CAYMAN FUNDS | 2017
Jennissen: Yes, we are also seeing more interest from PE. It’s a lot
easier to implement the advisory board role and they’re actually quite
happy to have someone else take control of those functions.
Collins: Governance in the alternative asset space has been an
evolution, Europe was first in terms of having robust independent
governance at the fund level, next to follow was the US for their
funds structured as Cayman companies.
The next phase which we are in now is the appointment of advisory
boards on limited partnerships acting as master funds and even
some domestic funds. This is a first sign that the North American
market is really embracing the value of independent oversight. The
next logical step will be independent oversight in the PE space.
MacKay: It’s important to recognise that the oversight in PE is
different from the oversight in hedge. The oversight in hedge is all
encompassing; it’s performance as well as structure and contractual
consistency. In the PE space, the partnership structure likely
includes an investment committee and a limited partner advisory
committee (LPAC) which combine to focus on investment decisions
and investment performance.
The independent governance intrusion into the PE space is because
the members of the LPAC want to avoid assumed fiduciary
responsibilities to their co-partners, so the independent piece is
relatively limited in scope. There’s growing interest in PE but I don’t
think it’s a dam that’s about to break. There is an opportunity to be
involved but we’ll see over time, it’s already been a slow burner.
Smith: With the enhanced focus on corporate governance being investordriven,
it’ll take some key investors on the PE side to push it along.
MacKay: You can actually see the evolution in this room—10 years
ago Richard wouldn’t be the only lawyer in the room. That itself
demonstrates the way the industry locally has shifted in terms of the
inputs into discussions with government, CIMA, etc.
Jennissen: With the introduction of the new limited liability company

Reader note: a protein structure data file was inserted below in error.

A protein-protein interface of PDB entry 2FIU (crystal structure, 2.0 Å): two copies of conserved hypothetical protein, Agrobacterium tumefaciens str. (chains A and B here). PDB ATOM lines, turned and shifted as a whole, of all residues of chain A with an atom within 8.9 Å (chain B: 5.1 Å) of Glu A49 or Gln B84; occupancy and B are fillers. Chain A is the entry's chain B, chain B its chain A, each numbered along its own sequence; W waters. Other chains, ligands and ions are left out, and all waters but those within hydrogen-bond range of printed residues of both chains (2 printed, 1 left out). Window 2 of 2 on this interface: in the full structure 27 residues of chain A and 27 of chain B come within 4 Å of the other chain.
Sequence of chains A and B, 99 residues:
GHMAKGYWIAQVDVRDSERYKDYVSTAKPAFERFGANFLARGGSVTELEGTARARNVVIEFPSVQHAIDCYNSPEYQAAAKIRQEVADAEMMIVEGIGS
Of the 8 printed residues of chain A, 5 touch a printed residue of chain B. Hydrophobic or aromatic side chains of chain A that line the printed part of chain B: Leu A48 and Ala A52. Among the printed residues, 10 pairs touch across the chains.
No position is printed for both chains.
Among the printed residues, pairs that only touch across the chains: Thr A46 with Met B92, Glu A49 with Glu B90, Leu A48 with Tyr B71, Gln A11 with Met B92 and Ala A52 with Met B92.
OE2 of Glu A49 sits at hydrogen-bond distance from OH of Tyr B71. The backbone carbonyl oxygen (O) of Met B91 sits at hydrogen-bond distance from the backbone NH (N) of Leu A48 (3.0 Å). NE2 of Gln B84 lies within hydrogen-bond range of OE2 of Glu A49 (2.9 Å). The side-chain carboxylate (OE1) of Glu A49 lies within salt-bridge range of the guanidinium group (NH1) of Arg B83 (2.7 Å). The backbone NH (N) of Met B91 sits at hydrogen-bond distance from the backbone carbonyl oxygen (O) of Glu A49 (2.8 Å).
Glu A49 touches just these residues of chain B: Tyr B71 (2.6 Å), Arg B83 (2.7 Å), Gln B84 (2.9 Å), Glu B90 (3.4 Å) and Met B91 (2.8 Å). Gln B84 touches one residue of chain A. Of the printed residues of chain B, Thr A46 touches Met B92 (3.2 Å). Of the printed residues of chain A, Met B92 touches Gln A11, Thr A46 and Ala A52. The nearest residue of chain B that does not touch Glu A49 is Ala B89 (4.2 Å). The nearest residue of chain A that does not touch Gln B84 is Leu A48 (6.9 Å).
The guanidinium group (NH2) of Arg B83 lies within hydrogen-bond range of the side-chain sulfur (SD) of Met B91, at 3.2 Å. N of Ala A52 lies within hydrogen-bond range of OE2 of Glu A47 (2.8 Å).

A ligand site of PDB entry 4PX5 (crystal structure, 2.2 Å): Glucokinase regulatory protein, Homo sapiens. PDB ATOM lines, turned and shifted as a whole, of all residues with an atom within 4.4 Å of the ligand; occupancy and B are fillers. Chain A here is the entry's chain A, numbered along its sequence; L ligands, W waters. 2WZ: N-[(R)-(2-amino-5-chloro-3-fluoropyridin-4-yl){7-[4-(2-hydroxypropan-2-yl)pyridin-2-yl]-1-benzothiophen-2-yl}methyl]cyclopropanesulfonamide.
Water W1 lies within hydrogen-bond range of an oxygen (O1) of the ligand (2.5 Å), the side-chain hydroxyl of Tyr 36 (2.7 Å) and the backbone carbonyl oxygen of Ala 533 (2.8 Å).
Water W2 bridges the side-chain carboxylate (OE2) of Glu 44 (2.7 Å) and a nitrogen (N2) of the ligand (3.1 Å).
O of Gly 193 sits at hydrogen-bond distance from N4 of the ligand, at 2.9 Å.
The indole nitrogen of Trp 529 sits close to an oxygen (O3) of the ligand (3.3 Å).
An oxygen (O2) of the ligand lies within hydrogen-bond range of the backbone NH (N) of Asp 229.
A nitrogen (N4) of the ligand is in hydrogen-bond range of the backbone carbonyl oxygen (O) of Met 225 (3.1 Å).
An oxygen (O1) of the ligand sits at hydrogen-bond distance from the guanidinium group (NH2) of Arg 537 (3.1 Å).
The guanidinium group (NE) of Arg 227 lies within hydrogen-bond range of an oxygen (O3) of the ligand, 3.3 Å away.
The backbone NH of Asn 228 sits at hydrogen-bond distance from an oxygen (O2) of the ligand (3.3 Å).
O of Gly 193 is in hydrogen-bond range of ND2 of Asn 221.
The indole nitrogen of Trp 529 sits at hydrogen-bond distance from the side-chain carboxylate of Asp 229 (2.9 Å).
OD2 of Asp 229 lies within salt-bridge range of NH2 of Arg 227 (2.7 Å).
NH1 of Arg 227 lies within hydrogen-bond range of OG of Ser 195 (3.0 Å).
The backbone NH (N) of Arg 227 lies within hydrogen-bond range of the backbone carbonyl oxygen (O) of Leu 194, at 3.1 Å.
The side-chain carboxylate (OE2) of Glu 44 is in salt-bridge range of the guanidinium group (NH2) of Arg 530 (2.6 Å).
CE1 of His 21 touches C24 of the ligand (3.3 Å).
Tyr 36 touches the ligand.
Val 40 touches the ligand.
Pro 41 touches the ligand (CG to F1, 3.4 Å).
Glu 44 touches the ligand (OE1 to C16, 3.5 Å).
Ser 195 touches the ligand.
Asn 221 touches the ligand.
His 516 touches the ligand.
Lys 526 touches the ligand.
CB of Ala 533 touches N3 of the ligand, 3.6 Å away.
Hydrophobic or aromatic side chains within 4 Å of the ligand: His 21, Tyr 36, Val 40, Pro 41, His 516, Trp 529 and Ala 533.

(LLC), you’ll again see a broader scope of the people being brought
on to boards because it now offers the managing member a system
more aligned with the US model. People like the model in the US and
they’re very comfortable with it.
Cook: For the benefits that independence brings—whether it’s
overcoming conflicts or just providing oversight that investors can’t do
themselves—the relative cost is minimal compared with the dollars
involved for the funds. It’s one extra cost certainly that needs to be
borne and overcome but relatively speaking it’s not that great a cost
either way and the fact that we’re able to speak with one another and
interact with the regulator regularly means that corporate governance
isn’t just about the directors on the board. It’s about the directors
interacting with the auditors and the administrators and the lawyers
and making sure that everyone collectively is aware of what they need
to be aware of so that the investors’ interests are protected.
Whenever I’m pitching for new business and people say, ‘we’re
speaking to others as well’ I always say, ‘that’s great, we all have
different backgrounds and perspectives but essentially whatever you
do, someone here is going to be better than someone from overseas
or someone who’s not in this space generally’.
Scott: There’s a lot of opportunity for Cayman to help move the
needle. It’s taken maybe six years of slow crawl to get more concise,